1 LEAD*6000 Personal Leadership Portfolio The purpose of the Personal Leadership Portfolio (PLP) is to provide an opportunity and framework for self-assessment and critical reflection, as well as a record of your leadership skill development to date. The PLP has been adapted from The Bases of Competence: Skills for Lifelong Learning and Employability (Evers, Frederick T., Rush, James C. and Berdrow, Iris, 1998). The components of the Personal Leadership Portfolio (PLP) Assignment vary. Some components involve completing one or more self-assessments. These, in turn, inform the development of a summarizing and brief narrative that addresses what the results of the self-assessments mean to your life (e.g., opportunities for growth and development, areas for application of learning, etc.). It is important to make the point that the narrative is not to focus on results or score of the assessment but rather what the results mean in the context of your life and your leadership. Some Personal Leadership Portfolio (PLP) components do not include self-assessments as a catalyst for self-discernment but instead focus on utilizing a process of critical reflection as a means of dialing into one's selfknowledge of Leadership skills, abilities, experiences, observations, thoughts, and beliefs. At the end of this assignment you will have a detailed portfolio to serve as a record of your Leadership skill development to date and a basis for your further development throughout your program and beyond. Evaluation will focus on the quality of your reflections and analysis. I will provide a marking rubric. The purpose of the PLP is not to write about theory but rather to reflect on and develop your own leadership by examining elements of your leadership in the present and developing a plan or framework for the future. Thus, offering lots of theory and little critical reflection will not be as useful as applying critical reflection and the marks will reflect this position. I encourage you to use this assignment as a useful tool and not just as an assignment to finish in compliance with course requirements. PLP1 Leadership Learning Objectives 1. Consider engaging in the Self-Assessment of Leadership Qualities and Skills Pre- Test (Optional; found on the course website) as a tool to assist you in identifying your Leadership Learning Objectives. 2. Briefly describe your understanding, experience, and interest in Leadership. Note: This should be brief, recognizing that you will be coming back to this focus in more depth with the Personal Reflections on Leadership Assignment. 3. Briefly identify and describe your Leadership Learning Objectives for this course. While your description of objectives may be more narrative in nature, ensure that at some point in the document (e.g., paragraph titled Objectives, Conclusion), your objectives (e.g., 3-5) are succinctly listed and highlighted in bold.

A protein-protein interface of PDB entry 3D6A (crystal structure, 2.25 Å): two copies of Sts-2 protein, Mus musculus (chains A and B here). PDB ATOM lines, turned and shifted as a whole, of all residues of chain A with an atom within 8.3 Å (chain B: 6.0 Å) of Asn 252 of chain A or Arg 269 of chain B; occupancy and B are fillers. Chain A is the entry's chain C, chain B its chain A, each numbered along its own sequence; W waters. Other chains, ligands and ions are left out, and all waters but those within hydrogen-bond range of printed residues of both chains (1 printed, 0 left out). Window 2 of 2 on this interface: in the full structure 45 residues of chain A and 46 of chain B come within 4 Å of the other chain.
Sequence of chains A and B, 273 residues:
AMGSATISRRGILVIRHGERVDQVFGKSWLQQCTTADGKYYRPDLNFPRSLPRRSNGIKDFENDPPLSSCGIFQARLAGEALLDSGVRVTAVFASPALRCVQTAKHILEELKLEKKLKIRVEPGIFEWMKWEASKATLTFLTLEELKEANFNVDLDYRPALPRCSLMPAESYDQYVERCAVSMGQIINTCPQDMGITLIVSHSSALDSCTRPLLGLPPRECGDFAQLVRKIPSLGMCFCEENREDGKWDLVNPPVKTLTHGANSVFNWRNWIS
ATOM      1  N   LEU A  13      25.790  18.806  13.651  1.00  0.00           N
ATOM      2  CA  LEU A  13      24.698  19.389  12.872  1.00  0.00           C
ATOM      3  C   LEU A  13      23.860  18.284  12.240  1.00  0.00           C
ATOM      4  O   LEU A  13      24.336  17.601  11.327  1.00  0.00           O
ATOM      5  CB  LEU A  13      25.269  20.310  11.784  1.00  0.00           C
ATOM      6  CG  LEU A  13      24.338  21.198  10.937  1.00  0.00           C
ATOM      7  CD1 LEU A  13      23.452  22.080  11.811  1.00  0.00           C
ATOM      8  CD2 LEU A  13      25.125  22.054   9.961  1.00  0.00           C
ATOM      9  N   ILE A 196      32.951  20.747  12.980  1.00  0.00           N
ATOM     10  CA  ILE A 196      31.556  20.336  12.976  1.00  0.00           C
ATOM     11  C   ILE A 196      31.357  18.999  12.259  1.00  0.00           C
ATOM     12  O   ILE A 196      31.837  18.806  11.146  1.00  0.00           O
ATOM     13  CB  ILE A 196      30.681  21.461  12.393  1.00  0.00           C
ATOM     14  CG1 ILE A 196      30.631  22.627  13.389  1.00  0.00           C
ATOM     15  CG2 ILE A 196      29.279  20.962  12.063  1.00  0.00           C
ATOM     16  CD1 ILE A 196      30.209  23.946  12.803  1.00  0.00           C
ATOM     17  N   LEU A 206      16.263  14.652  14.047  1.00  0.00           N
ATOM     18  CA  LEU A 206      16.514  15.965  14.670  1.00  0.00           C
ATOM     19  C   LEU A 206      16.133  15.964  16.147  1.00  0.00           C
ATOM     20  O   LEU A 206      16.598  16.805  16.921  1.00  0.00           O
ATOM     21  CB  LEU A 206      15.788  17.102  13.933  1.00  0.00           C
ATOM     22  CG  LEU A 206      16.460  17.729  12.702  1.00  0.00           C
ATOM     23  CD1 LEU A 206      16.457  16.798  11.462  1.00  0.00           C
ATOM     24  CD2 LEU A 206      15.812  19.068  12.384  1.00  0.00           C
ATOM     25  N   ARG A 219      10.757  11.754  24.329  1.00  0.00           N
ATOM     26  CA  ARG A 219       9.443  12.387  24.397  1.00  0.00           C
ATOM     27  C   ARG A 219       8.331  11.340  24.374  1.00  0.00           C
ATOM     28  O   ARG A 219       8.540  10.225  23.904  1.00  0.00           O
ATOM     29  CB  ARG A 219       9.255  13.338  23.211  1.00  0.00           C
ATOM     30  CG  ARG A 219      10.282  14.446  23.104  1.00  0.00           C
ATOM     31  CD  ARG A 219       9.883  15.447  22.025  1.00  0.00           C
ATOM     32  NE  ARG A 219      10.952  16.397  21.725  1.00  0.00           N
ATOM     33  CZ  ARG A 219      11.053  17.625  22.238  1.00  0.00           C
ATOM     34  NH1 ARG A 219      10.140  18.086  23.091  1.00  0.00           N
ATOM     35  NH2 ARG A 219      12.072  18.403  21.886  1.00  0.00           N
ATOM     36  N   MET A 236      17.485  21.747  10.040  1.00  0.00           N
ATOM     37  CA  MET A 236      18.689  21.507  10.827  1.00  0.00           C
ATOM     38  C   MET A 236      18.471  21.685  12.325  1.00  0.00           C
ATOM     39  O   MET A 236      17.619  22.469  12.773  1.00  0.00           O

2 4. Briefly explain why you believe your intended learning will be significant to you for personal growth and development. 5. Identify how you expect to apply or anticipate applying this learning to future endeavours. This section should be between 1.5 and 2.5 pages long. PLP 2 Reflections on Leadership 1. Write down the names of three (3) people who have significantly impacted you. 2. Under each name, identify three to five (3-5) skills, traits, qualities, and/or approaches that they each demonstrated that had a positive impact on you. 3. Review the list and determine whether the actions were predominantly managementoriented in nature or leadership-oriented (i.e., identify with an M or L ). 4. Focus on that which you identified as demonstrating predominantly Leadership attributes ( L ). 5. Beside each of your noted points of significance, identify whether that which positively impacted you was more predominantly related to his or her: (a) Head (e.g., knowledge, etc.); (b) Heart (e.g., relationship with you, respectfulness, ability to empower or motivate, etc.); or (c) Hands (e.g., action, approach, behaviour, etc.). 6. Determine whether your list is more predominantly categorized by Head, Heart, or Hands or a combination of these attributes? What does this tell you about what you need, value, or benefit from? Understanding how Leadership impacts us is an important first step in deepening our understanding and knowledge of Leadership. This section should be between 1.5 and 2.5 pages long. PLP 3 - Leadership Traits and Skills Engage in several self-assessments and the journaling/critical reflection exercise as a means to understand better your personal experience and/or thoughts and feelings surrounding Leadership Traits and Leadership Skills. 1. Complete Leadership Instrument: Leadership Trait Questionnaire (Northouse, 2012; Chapter 2, pp ). Make sure to create a table in which you record the responses of up to five other people as well as your own.
3 2. Complete Leadership Instrument: Skills Inventory (Northouse, 2012; Chapter 3, pp ). 3. Include the scoring sheets/results from these instruments. 4. Once you have completed the identified questionnaire and assessment, based on the outcomes, briefly identify and describe your understanding of the significance of the findings and what the results mean for you now and moving forward (e.g., current context, opportunities for personal growth, application of learning, etc.). Provide a summary of your reflections in a 1 2 page document PLP 4 - Leadership Styles and Approaches Engage in several self-assessments and the journaling/critical reflection exercise as a means to understand better your personal experience and/or thoughts and feelings surrounding Leadership Styles, Leadership Approaches, and Contingency Theory. 1. Complete Leadership Instrument: Style Questionnaire (Northouse, 2012; Chapter 4, pp ). 2. Complete Leadership Instrument: Situational Leadership A Brief Questionnaire (Northouse, 2012; Chapter 5, pp ). 3. Complete Leadership Instrument: Least Preferred Co-worker Measurement (Northouse, 2012; Chapter 6, pp ). 4. Once you have completed the identified questionnaires, based on the outcomes, briefly identify and describe your understanding of the significance of the findings and what the results mean for you now and moving forward (e.g., current context, opportunities for personal growth, application of learning, etc.). 5. Provide a summary of your reflections in a 1 2 page document. PLP 5 - Addressing Task and/or Relationship Engage in a self-reflection and journaling exercise as a means of deliberating on your ideas (e.g., philosophy/ideology) and/or approach (e.g., actions) surrounding how you negotiate both Task (e.g., the actual chore, duty, or job that needs to be completed) and Relationship (e.g., the people who may be directly and/or directly involved with getting